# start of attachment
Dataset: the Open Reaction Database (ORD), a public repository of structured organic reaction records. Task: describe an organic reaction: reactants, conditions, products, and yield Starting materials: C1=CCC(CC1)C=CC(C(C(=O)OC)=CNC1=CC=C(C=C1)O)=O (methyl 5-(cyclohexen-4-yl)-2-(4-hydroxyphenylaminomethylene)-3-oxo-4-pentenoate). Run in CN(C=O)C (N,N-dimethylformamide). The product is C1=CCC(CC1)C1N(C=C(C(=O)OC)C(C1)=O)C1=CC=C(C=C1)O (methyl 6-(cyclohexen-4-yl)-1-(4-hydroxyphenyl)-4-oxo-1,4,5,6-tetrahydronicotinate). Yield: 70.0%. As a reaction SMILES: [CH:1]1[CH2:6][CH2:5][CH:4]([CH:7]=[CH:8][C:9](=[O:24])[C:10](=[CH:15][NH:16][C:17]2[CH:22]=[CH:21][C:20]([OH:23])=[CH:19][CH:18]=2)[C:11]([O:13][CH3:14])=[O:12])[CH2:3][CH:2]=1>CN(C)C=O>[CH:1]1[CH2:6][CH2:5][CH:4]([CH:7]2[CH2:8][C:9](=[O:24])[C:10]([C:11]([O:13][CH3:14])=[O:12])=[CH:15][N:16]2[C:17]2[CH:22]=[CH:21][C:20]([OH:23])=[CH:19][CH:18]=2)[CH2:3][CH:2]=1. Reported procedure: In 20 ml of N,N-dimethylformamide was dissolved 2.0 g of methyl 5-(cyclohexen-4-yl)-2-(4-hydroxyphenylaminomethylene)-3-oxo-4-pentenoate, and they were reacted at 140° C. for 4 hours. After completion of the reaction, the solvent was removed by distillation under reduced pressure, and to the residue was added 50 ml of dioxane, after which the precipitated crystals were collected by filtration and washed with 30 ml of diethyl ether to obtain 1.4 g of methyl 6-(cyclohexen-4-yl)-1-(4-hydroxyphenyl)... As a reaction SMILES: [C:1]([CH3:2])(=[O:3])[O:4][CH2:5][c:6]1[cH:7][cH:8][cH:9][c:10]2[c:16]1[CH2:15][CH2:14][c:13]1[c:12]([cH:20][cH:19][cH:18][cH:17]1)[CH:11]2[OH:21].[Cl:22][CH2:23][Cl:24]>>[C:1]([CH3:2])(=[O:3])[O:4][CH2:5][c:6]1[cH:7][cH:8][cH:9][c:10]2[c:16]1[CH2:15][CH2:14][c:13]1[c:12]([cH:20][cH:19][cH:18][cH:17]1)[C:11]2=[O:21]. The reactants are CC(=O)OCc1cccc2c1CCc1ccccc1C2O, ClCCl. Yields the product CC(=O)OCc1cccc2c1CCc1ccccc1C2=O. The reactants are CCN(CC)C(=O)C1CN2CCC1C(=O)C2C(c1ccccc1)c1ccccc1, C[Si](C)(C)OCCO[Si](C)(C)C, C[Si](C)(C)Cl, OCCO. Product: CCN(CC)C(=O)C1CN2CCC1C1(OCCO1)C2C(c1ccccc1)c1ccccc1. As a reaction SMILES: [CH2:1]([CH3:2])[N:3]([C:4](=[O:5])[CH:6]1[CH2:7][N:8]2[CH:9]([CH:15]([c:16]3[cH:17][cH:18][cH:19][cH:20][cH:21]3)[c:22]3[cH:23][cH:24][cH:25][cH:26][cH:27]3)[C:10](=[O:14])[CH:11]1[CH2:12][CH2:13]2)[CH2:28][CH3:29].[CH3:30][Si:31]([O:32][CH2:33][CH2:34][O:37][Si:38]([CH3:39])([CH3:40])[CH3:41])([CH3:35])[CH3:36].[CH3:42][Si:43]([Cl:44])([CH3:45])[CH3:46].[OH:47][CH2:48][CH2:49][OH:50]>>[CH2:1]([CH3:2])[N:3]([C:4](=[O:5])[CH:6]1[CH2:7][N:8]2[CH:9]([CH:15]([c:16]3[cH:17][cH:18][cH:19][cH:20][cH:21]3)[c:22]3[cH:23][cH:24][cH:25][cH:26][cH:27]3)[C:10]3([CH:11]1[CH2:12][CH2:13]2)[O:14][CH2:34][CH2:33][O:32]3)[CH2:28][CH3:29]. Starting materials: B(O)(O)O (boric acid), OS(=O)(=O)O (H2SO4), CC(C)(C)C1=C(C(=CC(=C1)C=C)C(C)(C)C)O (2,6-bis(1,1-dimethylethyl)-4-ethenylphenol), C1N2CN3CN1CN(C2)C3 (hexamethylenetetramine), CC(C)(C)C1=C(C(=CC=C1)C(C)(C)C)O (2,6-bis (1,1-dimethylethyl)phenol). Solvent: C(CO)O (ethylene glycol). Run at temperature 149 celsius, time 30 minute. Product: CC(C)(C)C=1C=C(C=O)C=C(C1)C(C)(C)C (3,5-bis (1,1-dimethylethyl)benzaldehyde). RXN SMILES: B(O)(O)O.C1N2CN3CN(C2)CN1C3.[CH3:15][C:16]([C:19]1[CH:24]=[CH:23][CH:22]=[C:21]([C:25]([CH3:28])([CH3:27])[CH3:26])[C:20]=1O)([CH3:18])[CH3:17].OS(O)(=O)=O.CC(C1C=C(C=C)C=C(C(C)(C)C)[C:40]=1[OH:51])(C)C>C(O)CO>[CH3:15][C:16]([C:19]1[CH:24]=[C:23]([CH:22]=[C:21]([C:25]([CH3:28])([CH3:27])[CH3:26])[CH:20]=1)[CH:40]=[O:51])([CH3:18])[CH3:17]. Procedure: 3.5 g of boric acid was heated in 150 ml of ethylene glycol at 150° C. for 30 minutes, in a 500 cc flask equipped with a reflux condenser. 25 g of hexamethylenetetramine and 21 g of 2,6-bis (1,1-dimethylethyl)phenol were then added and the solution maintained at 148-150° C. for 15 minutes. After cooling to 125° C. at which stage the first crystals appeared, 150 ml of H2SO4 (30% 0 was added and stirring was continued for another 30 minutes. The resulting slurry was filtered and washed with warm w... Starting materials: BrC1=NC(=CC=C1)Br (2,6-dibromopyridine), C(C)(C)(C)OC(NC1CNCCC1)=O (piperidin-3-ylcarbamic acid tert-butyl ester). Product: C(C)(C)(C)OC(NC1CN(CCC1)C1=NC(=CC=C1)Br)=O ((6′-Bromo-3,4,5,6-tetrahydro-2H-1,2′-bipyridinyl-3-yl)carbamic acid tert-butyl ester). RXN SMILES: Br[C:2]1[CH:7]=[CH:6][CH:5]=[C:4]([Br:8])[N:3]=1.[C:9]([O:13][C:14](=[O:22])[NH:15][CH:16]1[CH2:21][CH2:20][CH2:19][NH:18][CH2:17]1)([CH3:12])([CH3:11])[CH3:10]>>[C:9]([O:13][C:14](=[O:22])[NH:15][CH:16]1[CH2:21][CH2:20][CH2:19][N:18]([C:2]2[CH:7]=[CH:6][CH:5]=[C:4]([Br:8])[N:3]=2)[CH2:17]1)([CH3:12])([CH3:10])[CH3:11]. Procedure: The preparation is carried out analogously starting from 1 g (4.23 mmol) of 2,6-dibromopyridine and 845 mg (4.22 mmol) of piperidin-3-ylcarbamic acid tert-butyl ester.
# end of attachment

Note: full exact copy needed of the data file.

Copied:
Dataset: the Open Reaction Database (ORD), a public repository of structured organic reaction records. Task: describe an organic reaction: reactants, conditions, products, and yield Starting materials: C1=CCC(CC1)C=CC(C(C(=O)OC)=CNC1=CC=C(C=C1)O)=O (methyl 5-(cyclohexen-4-yl)-2-(4-hydroxyphenylaminomethylene)-3-oxo-4-pentenoate). Run in CN(C=O)C (N,N-dimethylformamide). The product is C1=CCC(CC1)C1N(C=C(C(=O)OC)C(C1)=O)C1=CC=C(C=C1)O (methyl 6-(cyclohexen-4-yl)-1-(4-hydroxyphenyl)-4-oxo-1,4,5,6-tetrahydronicotinate). Yield: 70.0%. As a reaction SMILES: [CH:1]1[CH2:6][CH2:5][CH:4]([CH:7]=[CH:8][C:9](=[O:24])[C:10](=[CH:15][NH:16][C:17]2[CH:22]=[CH:21][C:20]([OH:23])=[CH:19][CH:18]=2)[C:11]([O:13][CH3:14])=[O:12])[CH2:3][CH:2]=1>CN(C)C=O>[CH:1]1[CH2:6][CH2:5][CH:4]([CH:7]2[CH2:8][C:9](=[O:24])[C:10]([C:11]([O:13][CH3:14])=[O:12])=[CH:15][N:16]2[C:17]2[CH:22]=[CH:21][C:20]([OH:23])=[CH:19][CH:18]=2)[CH2:3][CH:2]=1. Reported procedure: In 20 ml of N,N-dimethylformamide was dissolved 2.0 g of methyl 5-(cyclohexen-4-yl)-2-(4-hydroxyphenylaminomethylene)-3-oxo-4-pentenoate, and they were reacted at 140° C. for 4 hours. After completion of the reaction, the solvent was removed by distillation under reduced pressure, and to the residue was added 50 ml of dioxane, after which the precipitated crystals were collected by filtration and washed with 30 ml of diethyl ether to obtain 1.4 g of methyl 6-(cyclohexen-4-yl)-1-(4-hydroxyphenyl)... As a reaction SMILES: [C:1]([CH3:2])(=[O:3])[O:4][CH2:5][c:6]1[cH:7][cH:8][cH:9][c:10]2[c:16]1[CH2:15][CH2:14][c:13]1[c:12]([cH:20][cH:19][cH:18][cH:17]1)[CH:11]2[OH:21].[Cl:22][CH2:23][Cl:24]>>[C:1]([CH3:2])(=[O:3])[O:4][CH2:5][c:6]1[cH:7][cH:8][cH:9][c:10]2[c:16]1[CH2:15][CH2:14][c:13]1[c:12]([cH:20][cH:19][cH:18][cH:17]1)[C:11]2=[O:21]. The reactants are CC(=O)OCc1cccc2c1CCc1ccccc1C2O, ClCCl. Yields the product CC(=O)OCc1cccc2c1CCc1ccccc1C2=O. The reactants are CCN(CC)C(=O)C1CN2CCC1C(=O)C2C(c1ccccc1)c1ccccc1, C[Si](C)(C)OCCO[Si](C)(C)C, C[Si](C)(C)Cl, OCCO. Product: CCN(CC)C(=O)C1CN2CCC1C1(OCCO1)C2C(c1ccccc1)c1ccccc1. As a reaction SMILES: [CH2:1]([CH3:2])[N:3]([C:4](=[O:5])[CH:6]1[CH2:7][N:8]2[CH:9]([CH:15]([c:16]3[cH:17][cH:18][cH:19][cH:20][cH:21]3)[c:22]3[cH:23][cH:24][cH:25][cH:26][cH:27]3)[C:10](=[O:14])[CH:11]1[CH2:12][CH2:13]2)[CH2:28][CH3:29].[CH3:30][Si:31]([O:32][CH2:33][CH2:34][O:37][Si:38]([CH3:39])([CH3:40])[CH3:41])([CH3:35])[CH3:36].[CH3:42][Si:43]([Cl:44])([CH3:45])[CH3:46].[OH:47][CH2:48][CH2:49][OH:50]>>[CH2:1]([CH3:2])[N:3]([C:4](=[O:5])[CH:6]1[CH2:7][N:8]2[CH:9]([CH:15]([c:16]3[cH:17][cH:18][cH:19][cH:20][cH:21]3)[c:22]3[cH:23][cH:24][cH:25][cH:26][cH:27]3)[C:10]3([CH:11]1[CH2:12][CH2:13]2)[O:14][CH2:34][CH2:33][O:32]3)[CH2:28][CH3:29]. Starting materials: B(O)(O)O (boric acid), OS(=O)(=O)O (H2SO4), CC(C)(C)C1=C(C(=CC(=C1)C=C)C(C)(C)C)O (2,6-bis(1,1-dimethylethyl)-4-ethenylphenol), C1N2CN3CN1CN(C2)C3 (hexamethylenetetramine), CC(C)(C)C1=C(C(=CC=C1)C(C)(C)C)O (2,6-bis (1,1-dimethylethyl)phenol). Solvent: C(CO)O (ethylene glycol). Run at temperature 149 celsius, time 30 minute. Product: CC(C)(C)C=1C=C(C=O)C=C(C1)C(C)(C)C (3,5-bis (1,1-dimethylethyl)benzaldehyde). RXN SMILES: B(O)(O)O.C1N2CN3CN(C2)CN1C3.[CH3:15][C:16]([C:19]1[CH:24]=[CH:23][CH:22]=[C:21]([C:25]([CH3:28])([CH3:27])[CH3:26])[C:20]=1O)([CH3:18])[CH3:17].OS(O)(=O)=O.CC(C1C=C(C=C)C=C(C(C)(C)C)[C:40]=1[OH:51])(C)C>C(O)CO>[CH3:15][C:16]([C:19]1[CH:24]=[C:23]([CH:22]=[C:21]([C:25]([CH3:28])([CH3:27])[CH3:26])[CH:20]=1)[CH:40]=[O:51])([CH3:18])[CH3:17]. Procedure: 3.5 g of boric acid was heated in 150 ml of ethylene glycol at 150° C. for 30 minutes, in a 500 cc flask equipped with a reflux condenser. 25 g of hexamethylenetetramine and 21 g of 2,6-bis (1,1-dimethylethyl)phenol were then added and the solution maintained at 148-150° C. for 15 minutes. After cooling to 125° C. at which stage the first crystals appeared, 150 ml of H2SO4 (30% 0 was added and stirring was continued for another 30 minutes. The resulting slurry was filtered and washed with warm w... Starting materials: BrC1=NC(=CC=C1)Br (2,6-dibromopyridine), C(C)(C)(C)OC(NC1CNCCC1)=O (piperidin-3-ylcarbamic acid tert-butyl ester). Product: C(C)(C)(C)OC(NC1CN(CCC1)C1=NC(=CC=C1)Br)=O ((6′-Bromo-3,4,5,6-tetrahydro-2H-1,2′-bipyridinyl-3-yl)carbamic acid tert-butyl ester). RXN SMILES: Br[C:2]1[CH:7]=[CH:6][CH:5]=[C:4]([Br:8])[N:3]=1.[C:9]([O:13][C:14](=[O:22])[NH:15][CH:16]1[CH2:21][CH2:20][CH2:19][NH:18][CH2:17]1)([CH3:12])([CH3:11])[CH3:10]>>[C:9]([O:13][C:14](=[O:22])[NH:15][CH:16]1[CH2:21][CH2:20][CH2:19][N:18]([C:2]2[CH:7]=[CH:6][CH:5]=[C:4]([Br:8])[N:3]=2)[CH2:17]1)([CH3:12])([CH3:10])[CH3:11]. Procedure: The preparation is carried out analogously starting from 1 g (4.23 mmol) of 2,6-dibromopyridine and 845 mg (4.22 mmol) of piperidin-3-ylcarbamic acid tert-butyl ester.